Sikorsky YUH-60A 'Black hawk'
|  Base model:||H-60|
|  Nickname:||Black hawk|
|  Designation System:||U.S. Air Force|
|  Designation Period:||1948-Present|
|  Basic role:||Helicopter|
Known serial numbers
Examples of this type may be found at
Recent comments by our visitors
| Sikorsky prototype contributor|
| 73-21651 should be the tail number on your photo's not 73 681 |
12/18/2007 @ 17:02 [ref: 18956]
| John Landry|
Newport News, VA
| Dear Sir,
Please incluce SN: 73-21651 and SN: 73-21652 to your listing.
SN: 73-21651 is presently at the US Army Aviation Museum at Ft. Rucker Alabama.
SN: 73-21652 has had a very unique life, see the following statement from the US Army Aviation Logistics School at Ft. Eustis Virginia.
USAALS Students Help Morph a
1976 YUH-60 into a 2002 Glass Cockpit Simulator
Some aircraft have interesting “lives.” Aircraft 21652 is one of only five YUH-60 aircraft built by Sikorsky as a prototype for the Army’s UH-60 material acquisition process. This is the brief story of its “life.”
Live Fire Test and Evaluation (LFT&E) legislation in Title X Code Section 2366 states”… realistic survivability testing … by firing munitions likely to be encountered in combat at the system configured for combat … with the primary emphasis on testing vulnerability with respect to potential user casualties… ” shall be accomplished. Aircraft 21652 was used in the UH-60 process in 1977. After the test, the aircraft wasn’t much use to anyone except the Battle Damage Assessment and Repair (BDAR) instructors and students at the United States Army Aviation Logistics School (USAALS). Bullet holes and other ballistic damage make for a great BDAR trainer, but the circa 1976 aircraft wasn’t much good for anything else. The changes made after testing but before production never made it into this aircraft. Nothing was quite right. It looked like a Blackhawk, but was not representative of what was in the field.
The current UH-60 re-capitalization program is the answer to the Army’s original plan to build a new aviation system every 20 years. Re-capitalization is another way of saying major overhaul or rebuilding. The Blackhawk re-capitalization plan is designated the UH-60M and will utilize some components from the UH-60 A and L models and some new components to give it better capabilities, more durability and 20 years more service. The Systems Integration Laboratory (SIL) has a need for a cockpit test bed for the UH-60M project. The simulator testing must be done before we can go to full production. Problem is, there are no available assets suitable as a cockpit simulator cabin. By now I’m sure you see where this is going, but keep reading because there’s more. This turns into a game of “having your cake and eating it too”. USAALS still wants the BDAR trainer, and the SIL needs the cockpit for their simulator. Just like King Solomon, we decided to cut the baby in half.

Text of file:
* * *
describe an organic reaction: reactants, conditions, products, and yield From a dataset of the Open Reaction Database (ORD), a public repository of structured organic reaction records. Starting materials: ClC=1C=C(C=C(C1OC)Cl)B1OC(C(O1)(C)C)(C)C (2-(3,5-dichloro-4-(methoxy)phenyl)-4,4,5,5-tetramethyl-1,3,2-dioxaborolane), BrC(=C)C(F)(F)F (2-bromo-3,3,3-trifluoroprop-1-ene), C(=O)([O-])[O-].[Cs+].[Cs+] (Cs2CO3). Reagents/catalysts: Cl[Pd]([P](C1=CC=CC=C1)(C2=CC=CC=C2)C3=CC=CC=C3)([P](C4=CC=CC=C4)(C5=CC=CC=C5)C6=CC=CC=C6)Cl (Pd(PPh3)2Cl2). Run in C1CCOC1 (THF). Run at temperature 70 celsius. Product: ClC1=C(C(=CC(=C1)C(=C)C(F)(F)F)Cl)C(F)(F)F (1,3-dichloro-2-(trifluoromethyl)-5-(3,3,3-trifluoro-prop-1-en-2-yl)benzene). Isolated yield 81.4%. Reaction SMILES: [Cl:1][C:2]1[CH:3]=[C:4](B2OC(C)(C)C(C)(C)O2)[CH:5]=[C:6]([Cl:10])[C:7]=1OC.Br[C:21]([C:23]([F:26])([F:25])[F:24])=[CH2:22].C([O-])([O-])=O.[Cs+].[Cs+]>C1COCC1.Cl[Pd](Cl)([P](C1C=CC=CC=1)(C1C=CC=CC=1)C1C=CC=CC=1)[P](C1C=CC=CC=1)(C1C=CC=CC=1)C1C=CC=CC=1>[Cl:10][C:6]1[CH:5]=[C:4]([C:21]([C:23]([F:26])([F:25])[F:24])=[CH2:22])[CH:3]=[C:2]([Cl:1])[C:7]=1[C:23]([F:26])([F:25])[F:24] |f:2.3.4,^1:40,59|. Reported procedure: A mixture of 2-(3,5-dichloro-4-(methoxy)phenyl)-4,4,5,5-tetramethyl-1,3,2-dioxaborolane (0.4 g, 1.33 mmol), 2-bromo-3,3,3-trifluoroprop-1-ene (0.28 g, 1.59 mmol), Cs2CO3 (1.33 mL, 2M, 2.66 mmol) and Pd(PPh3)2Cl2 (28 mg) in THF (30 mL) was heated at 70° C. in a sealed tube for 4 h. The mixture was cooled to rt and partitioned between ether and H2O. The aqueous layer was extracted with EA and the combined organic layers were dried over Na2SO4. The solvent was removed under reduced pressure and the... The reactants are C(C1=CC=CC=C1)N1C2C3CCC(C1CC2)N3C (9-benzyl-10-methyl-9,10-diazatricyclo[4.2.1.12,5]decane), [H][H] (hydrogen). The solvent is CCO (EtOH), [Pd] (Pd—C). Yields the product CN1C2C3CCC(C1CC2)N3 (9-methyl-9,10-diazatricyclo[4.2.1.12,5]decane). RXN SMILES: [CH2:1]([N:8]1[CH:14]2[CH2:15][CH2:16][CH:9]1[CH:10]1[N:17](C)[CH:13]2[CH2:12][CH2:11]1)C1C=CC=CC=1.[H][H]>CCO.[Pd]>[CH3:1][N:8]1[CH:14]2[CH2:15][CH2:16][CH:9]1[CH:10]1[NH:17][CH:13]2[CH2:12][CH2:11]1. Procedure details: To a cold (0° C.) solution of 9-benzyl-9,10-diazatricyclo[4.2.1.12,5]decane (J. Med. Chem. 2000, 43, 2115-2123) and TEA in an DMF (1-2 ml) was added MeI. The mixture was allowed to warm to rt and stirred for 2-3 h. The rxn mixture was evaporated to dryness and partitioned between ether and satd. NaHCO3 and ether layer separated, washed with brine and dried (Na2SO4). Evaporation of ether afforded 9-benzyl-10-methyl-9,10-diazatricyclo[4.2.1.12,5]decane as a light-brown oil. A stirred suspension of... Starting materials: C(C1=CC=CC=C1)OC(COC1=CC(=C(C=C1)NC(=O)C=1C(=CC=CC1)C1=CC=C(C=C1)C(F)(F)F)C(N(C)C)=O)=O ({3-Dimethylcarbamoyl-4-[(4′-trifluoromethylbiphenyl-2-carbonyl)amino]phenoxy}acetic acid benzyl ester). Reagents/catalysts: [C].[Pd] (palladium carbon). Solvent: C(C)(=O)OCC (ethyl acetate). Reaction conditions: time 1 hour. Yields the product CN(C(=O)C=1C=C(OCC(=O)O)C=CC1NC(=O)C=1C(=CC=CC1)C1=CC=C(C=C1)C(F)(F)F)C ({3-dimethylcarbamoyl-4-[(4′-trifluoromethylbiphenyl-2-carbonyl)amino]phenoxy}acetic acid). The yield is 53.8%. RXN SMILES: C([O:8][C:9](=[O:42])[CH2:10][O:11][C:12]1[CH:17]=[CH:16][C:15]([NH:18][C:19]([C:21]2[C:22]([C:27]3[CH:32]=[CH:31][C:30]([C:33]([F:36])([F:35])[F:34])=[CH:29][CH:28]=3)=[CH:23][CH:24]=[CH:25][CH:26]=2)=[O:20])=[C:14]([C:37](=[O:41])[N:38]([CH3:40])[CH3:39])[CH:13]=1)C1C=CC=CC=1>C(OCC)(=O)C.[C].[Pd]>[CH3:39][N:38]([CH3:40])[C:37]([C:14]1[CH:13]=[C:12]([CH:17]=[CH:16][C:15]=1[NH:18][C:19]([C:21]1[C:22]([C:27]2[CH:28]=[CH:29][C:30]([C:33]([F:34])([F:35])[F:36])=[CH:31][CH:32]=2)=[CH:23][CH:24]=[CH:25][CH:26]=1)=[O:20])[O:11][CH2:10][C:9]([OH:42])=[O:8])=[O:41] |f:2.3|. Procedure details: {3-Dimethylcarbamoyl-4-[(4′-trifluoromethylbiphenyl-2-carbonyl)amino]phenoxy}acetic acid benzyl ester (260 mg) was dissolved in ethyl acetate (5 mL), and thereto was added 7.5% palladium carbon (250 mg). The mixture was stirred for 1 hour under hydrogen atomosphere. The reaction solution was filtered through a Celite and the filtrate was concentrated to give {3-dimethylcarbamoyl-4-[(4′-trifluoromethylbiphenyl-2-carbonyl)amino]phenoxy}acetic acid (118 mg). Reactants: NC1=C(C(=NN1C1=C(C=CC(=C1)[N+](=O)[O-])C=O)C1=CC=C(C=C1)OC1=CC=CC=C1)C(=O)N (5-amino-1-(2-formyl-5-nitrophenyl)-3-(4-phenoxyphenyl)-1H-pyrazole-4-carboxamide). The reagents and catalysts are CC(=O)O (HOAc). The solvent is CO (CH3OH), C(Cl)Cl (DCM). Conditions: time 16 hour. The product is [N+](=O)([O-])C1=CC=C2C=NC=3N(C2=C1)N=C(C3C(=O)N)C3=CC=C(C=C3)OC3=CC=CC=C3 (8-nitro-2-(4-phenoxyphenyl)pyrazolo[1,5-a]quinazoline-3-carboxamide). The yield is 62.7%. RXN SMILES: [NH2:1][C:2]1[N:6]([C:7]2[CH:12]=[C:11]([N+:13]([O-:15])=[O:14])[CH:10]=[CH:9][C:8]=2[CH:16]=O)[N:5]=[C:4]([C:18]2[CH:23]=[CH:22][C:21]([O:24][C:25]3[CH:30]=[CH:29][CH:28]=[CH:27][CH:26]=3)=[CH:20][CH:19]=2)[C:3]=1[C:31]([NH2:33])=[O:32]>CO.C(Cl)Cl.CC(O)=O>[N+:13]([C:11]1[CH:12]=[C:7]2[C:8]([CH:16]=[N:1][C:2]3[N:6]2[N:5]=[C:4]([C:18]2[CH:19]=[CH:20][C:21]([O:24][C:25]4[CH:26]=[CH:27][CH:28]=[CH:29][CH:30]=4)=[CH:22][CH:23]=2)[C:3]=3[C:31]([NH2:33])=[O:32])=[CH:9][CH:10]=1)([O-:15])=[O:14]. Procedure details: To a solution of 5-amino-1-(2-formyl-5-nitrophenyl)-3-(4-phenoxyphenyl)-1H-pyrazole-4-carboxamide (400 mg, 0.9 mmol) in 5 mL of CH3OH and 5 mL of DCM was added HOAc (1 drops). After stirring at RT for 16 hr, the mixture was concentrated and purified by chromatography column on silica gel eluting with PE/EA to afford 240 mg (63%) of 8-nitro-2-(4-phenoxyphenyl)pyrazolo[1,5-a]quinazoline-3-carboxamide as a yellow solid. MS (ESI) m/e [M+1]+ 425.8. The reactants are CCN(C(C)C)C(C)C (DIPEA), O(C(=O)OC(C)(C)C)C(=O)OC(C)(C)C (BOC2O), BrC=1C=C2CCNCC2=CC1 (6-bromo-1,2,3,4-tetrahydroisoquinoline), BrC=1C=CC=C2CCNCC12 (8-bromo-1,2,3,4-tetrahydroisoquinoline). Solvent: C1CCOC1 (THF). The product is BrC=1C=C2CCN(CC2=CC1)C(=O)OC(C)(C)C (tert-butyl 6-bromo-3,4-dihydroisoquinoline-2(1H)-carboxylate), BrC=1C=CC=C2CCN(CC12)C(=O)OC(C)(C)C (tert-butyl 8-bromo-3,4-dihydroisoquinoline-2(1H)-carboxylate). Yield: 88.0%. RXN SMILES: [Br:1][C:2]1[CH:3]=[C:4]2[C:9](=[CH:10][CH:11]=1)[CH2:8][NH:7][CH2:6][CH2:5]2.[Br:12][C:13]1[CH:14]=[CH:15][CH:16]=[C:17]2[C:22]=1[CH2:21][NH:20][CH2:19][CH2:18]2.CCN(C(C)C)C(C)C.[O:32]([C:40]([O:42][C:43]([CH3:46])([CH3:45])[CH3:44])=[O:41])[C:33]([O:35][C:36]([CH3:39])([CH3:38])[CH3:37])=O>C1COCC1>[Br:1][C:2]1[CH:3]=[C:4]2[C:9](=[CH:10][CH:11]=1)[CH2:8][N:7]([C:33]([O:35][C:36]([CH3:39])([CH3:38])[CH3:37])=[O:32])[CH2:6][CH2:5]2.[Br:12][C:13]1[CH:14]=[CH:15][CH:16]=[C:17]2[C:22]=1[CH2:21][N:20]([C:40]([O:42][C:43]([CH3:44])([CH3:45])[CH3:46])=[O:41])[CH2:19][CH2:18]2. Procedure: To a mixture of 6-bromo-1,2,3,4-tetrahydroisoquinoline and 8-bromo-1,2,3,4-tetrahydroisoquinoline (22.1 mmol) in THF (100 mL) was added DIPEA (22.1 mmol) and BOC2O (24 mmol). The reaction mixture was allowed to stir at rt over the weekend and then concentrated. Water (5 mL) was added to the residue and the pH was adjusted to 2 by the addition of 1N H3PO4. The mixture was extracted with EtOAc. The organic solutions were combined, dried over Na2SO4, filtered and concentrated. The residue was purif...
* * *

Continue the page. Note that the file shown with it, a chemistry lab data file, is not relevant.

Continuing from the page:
Let the planning begin. We will need manpower to strip the unneeded components, brackets, plumbing, and wiring from the aircraft. Special fixtures are required to support the two pieces after the dissection operation. Some broken parts like the green houses, chin bubbles, seat cushions and belts will need to be ordered and installed. There will be special tools needed to cut the aircraft in two and all of this is, of course, on a short schedule.
Situational Training Exercises (STX) are part of most maintenance Military Occupational Specialty (MOS) producing courses at USAALS. The students get to hone the skills they acquired at the schoolhouse in a real world environment. The cockpit removal project would make good use of many of them. A 68B (Aircraft Power Plant Repairer) class removed both GE700 engines. One class of 67Ts (UH-60 Helicopter Repairer) removed the transmission and accessory modules as well as all the hydraulics on the upper deck. Another 67T class removed flight controls from one aircraft, performed a 1000 hour inspection, and installed them on the YUH project bird. Several 68G (Aircraft Structural Repairer) classes worked on patching bullet holes, repairing doors, and removing brackets. A 68F (Aircraft Electrician Repairer) class removed all the old wiring and electrical components. All the classes STXs were highly successful training events and benefited the Army’s UH-60 SIL cockpit test bed project.
There was still some work to be done before the cockpit would suit the needs of the SIL team. The pedals and power control levers, to name a few items, needed to be changed to the current fielded versions. Some of the less intact Live Fire Test and Evaluation (LFT&E) specimens at Aberdeen Proving Grounds gave their parts to the cause. Army aircraft are like organ donors…they keep giving even after they no longer fly.
YUH-60 tail number 21652 has been proving concepts, training soldiers, and now testing new equipment for over 25 years. The real trick is that it is doing it in two places at the same time. Enjoy the cockpit at Fort Rucker. We will continue to train BDAR on the rest of it here at Fort Eustis. Quite an aircraft eh?
09/19/2005 @ 16:21 [ref: 11283]
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